Prints acquired: Alken and McLean

As I study prints I am often asked whether I collect prints. The short answer is no. Though I do have an edition of The Tour of Doctor Syntax in Search of the Picturesque (1812) and some assorted comic annuals and issues (a New Yorker annual from the mid-20th century, a Heath Robinson collection, a Dandy issue from the year I was born), these do not a collection make.

This weekend I purchased (for a remarkably modest sum) two prints: Tandem Driving and Wild Fowl Shooting. Both were designed by Henry Alken, engraved by G Hunt, thereafter hand-coloured by an anonymous colourist, and published in 1822 by Thomas McLean from his shop on the Haymarket. They are ‘sporting prints’, light comic scenes as much aimed at the market for cutting up into ‘scraps’ for collaging – a market for ‘relatively unambitious jokes’ that Brian Maidment brings to life in his excellent Comedy, Caricature and the Social Order 1820-1850 – as for framing and appreciating; a market McLean – though little is known of him – was at the forefront of.

The prints caught my eye for a couple of reasons.

First, they are nice examples of multi-modal satirical prints, by which I mean prints that were available for purchase individually or bound up in book form (in this case as part of McLean’s short-lived The Sporting Repository). These prints were flexible commercial objects and an important component of the experimentation that characterised English satirical prints circa 1820s-1830s, after the move away from the single-sheet satire that dominated the period between the late-1780s and early-1810s (see Maidment).

IMG_20150802_124710Henry Alken, Tandem Driving (1822, Thomas McLean).

Second, Wild Fowl Shooting is terribly printed and – to compensate – heavily coloured. Graphic satires in this period were, as they had been since before Hogarth (1697-1764), printed from etched and engraved copper plates. The softness of copper made it ideal for etching and engraving. But that same softness meant that plates degraded during every pass through the printing press. As a consequence, prints made late into a print run (roughly 1000-1500 prints in) had etched and engraved areas that neither held ink nor transferred ink to paper as the artist-engraver intended. Due to the collecting biases of memory institutions (they tend to prefer good quality examples or take in collections from collectors who preferred good quality example), few poor quality prints exist in our major print collections (though there are some nice examples in the British Museum collection which you can consult side-by-side with the good quality ones). What fascinates me about these poor quality prints is that they had a market function, they were made and therefore they could be sold. With plates so sensitive to wear and raw materials such as paper so expensive all productions had to be squeezed for profit, meaning that the market was tiered not only between plates but also between impressions from a single plate. This inherent variability between impression caused by the properties of these raw materials (loaded onto which is the fact that plates were hand inked and hand pressed and impressions were hand coloured) serves to remind us that using ‘copies’ and ‘reproductions’ to describe these impressions is, without qualification, something of an anachronism.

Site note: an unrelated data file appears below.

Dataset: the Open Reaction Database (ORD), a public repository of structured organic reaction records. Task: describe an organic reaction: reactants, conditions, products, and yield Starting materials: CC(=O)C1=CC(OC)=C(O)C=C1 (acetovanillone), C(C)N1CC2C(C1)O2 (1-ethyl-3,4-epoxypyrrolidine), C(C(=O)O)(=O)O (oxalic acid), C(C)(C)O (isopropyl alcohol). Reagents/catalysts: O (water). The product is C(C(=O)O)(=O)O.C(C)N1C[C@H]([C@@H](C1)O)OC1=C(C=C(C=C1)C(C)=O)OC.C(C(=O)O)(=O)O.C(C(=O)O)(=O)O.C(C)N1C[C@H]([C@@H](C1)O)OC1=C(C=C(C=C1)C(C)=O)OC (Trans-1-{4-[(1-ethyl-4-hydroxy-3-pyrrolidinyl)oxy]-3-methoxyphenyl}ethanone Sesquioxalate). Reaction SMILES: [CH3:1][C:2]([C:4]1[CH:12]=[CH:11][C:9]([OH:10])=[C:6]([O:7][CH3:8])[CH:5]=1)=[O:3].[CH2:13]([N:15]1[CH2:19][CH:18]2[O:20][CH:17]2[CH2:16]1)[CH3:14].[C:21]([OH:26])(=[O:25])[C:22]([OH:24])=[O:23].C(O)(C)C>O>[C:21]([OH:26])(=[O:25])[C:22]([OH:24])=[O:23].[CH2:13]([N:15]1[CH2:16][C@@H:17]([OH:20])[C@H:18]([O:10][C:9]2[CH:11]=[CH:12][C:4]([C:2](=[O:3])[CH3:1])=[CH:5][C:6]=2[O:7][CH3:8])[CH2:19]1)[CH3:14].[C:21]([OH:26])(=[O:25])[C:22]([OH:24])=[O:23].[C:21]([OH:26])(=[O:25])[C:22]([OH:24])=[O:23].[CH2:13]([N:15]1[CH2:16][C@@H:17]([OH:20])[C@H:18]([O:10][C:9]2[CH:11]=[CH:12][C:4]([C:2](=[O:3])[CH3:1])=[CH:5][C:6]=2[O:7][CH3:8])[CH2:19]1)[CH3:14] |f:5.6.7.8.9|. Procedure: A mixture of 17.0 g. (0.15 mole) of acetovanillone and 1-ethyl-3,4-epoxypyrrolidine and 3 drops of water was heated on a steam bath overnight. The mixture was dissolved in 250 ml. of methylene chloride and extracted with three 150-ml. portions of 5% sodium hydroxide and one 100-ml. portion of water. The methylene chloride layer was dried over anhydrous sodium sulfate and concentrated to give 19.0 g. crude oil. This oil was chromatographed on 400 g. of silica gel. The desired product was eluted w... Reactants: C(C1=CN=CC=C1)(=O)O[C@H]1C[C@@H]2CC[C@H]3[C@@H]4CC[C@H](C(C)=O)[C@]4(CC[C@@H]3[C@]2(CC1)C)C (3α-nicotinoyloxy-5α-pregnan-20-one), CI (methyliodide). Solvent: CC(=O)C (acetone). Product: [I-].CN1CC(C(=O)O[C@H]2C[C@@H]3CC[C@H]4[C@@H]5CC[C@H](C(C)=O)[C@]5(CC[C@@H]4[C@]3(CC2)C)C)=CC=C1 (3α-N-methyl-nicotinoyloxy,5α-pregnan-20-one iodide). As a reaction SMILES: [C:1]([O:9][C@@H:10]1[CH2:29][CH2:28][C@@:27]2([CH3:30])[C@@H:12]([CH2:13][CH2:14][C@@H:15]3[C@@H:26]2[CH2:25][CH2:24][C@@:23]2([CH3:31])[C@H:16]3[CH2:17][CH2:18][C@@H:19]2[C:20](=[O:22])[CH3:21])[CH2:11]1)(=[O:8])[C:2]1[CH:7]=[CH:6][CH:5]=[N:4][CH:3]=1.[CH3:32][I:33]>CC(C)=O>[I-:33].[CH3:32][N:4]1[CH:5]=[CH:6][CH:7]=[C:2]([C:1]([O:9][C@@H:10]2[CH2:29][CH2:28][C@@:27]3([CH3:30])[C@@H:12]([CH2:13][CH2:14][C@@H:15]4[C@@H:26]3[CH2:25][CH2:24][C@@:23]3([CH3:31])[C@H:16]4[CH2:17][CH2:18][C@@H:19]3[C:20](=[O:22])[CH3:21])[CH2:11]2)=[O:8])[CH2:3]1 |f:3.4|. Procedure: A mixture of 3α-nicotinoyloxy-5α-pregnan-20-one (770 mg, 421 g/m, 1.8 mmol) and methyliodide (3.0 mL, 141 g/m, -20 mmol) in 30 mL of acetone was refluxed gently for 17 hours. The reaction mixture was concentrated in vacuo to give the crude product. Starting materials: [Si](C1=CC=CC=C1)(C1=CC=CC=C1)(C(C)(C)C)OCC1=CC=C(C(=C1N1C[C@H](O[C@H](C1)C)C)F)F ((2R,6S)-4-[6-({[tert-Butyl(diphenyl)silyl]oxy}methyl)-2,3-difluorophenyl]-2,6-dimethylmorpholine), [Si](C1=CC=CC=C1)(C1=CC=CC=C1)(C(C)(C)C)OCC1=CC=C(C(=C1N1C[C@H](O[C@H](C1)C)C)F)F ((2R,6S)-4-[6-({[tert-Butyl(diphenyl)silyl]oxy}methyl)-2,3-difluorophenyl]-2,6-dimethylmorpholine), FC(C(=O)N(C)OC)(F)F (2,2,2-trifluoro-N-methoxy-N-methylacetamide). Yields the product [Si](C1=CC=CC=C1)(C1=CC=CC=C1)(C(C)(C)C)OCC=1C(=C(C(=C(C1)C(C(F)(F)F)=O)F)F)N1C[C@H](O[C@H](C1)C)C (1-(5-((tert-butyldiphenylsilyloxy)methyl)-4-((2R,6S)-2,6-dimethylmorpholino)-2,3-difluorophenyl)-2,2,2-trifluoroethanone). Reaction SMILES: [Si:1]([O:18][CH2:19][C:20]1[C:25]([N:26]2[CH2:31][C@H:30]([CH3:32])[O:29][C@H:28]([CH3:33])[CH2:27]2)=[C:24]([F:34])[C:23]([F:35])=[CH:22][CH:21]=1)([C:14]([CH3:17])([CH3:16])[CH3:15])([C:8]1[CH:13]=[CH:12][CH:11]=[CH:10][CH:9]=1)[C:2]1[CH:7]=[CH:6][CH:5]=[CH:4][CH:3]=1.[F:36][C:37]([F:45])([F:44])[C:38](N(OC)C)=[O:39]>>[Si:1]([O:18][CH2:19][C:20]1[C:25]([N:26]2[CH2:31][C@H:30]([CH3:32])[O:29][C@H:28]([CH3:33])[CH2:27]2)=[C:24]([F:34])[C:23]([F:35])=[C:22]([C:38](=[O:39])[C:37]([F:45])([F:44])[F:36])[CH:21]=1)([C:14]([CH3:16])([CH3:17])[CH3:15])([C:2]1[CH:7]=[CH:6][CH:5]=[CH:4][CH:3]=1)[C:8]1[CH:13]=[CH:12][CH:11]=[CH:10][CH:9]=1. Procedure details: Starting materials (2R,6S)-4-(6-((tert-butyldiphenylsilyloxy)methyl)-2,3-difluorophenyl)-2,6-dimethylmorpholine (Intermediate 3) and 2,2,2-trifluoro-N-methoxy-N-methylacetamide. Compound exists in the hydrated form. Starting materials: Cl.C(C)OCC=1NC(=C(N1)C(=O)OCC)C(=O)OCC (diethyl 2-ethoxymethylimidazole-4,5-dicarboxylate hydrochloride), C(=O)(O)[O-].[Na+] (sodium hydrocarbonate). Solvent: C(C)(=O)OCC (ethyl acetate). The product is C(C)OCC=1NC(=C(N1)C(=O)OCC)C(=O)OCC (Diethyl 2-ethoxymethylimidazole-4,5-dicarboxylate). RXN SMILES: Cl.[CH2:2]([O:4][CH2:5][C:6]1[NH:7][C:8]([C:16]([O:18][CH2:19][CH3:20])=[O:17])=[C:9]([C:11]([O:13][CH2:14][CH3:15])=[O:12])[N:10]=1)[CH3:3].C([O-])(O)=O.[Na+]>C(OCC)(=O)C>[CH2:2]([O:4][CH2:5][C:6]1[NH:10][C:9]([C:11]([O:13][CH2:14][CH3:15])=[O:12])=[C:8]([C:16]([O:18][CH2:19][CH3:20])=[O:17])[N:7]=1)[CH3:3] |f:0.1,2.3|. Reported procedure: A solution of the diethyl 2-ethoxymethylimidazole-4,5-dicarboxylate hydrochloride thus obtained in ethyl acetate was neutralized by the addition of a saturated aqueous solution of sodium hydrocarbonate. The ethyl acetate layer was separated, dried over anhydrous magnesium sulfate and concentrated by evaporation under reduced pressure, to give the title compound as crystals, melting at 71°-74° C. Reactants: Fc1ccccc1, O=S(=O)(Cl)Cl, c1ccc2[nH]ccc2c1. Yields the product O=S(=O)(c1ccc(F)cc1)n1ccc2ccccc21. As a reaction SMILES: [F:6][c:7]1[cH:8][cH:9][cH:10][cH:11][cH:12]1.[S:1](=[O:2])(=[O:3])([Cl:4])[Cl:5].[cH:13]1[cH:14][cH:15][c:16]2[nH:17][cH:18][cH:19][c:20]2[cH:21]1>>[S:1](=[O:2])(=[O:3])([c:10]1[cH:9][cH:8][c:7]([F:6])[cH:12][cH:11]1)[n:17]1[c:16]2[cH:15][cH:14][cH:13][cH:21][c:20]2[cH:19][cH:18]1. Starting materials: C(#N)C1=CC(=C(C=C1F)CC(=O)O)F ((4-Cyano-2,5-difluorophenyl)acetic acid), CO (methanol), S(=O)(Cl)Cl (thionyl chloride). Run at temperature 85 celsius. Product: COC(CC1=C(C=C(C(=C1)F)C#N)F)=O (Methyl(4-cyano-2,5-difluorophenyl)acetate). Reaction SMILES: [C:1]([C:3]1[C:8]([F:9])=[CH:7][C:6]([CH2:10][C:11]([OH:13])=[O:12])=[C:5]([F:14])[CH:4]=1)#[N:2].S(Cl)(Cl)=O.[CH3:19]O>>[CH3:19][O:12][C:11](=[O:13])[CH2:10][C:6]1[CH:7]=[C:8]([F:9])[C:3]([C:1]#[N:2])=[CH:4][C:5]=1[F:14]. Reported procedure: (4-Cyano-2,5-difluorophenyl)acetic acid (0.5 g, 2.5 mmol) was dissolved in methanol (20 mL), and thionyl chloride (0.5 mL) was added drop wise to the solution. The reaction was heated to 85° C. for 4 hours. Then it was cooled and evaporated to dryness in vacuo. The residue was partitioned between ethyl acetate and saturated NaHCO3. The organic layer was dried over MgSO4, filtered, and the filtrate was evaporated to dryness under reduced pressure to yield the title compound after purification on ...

IMG_20150802_121700Henry Alken, Wild Fowl Shooting (1822, Thomas McLean)

During the process of cleaning them up and reframing them I took some photographs and, as both prints are out of copyright, I uploaded them to Wikimedia Commons. Wikimedia Commons holds an invaluable collection of images uploaded by individuals and memory institutions under open licences. I have designated these two public domain, meaning that not only can anyone can find and appreciate these images but they can use and reuse them at their leisure. Hurray for the Commons!


5 thoughts on “Prints acquired: Alken and McLean”

  1. I’ve come across a number of damaged or flawed prints over the years.

    The fact that so many survive seems to indicate that there was a considerable market for these ‘seconds’, which were presumably sold off a lower price than a pristine ‘first-pressing’.

  2. Great aren’t they. I love how much colouring has gone into this copy of Wild Fowl Shooting to make the object work.

    This is the bit I’m intrigued by: how early in the print run did pristine end and seconds begin. #and – following on from that – how did the price of seconds relate to the price advertised in newspapers, catalogues, et al. I don’t suppose we can ever *know* this, but it certainly adds a fascinating layer of complexity.

    1. My theory is that pricing was not fixed. Only a smallish proportion of prints had their retail price engraved onto the plate, while surviving ads and catalogues show that there could be considerable variation in price depending on a range of factors (reputation of artist, size of print etc.)

      I would guess that pricing was flexed to reflect sales as the print-run progressed. This would allow printsellers to maximize profits and minimize potential losses accordingly.

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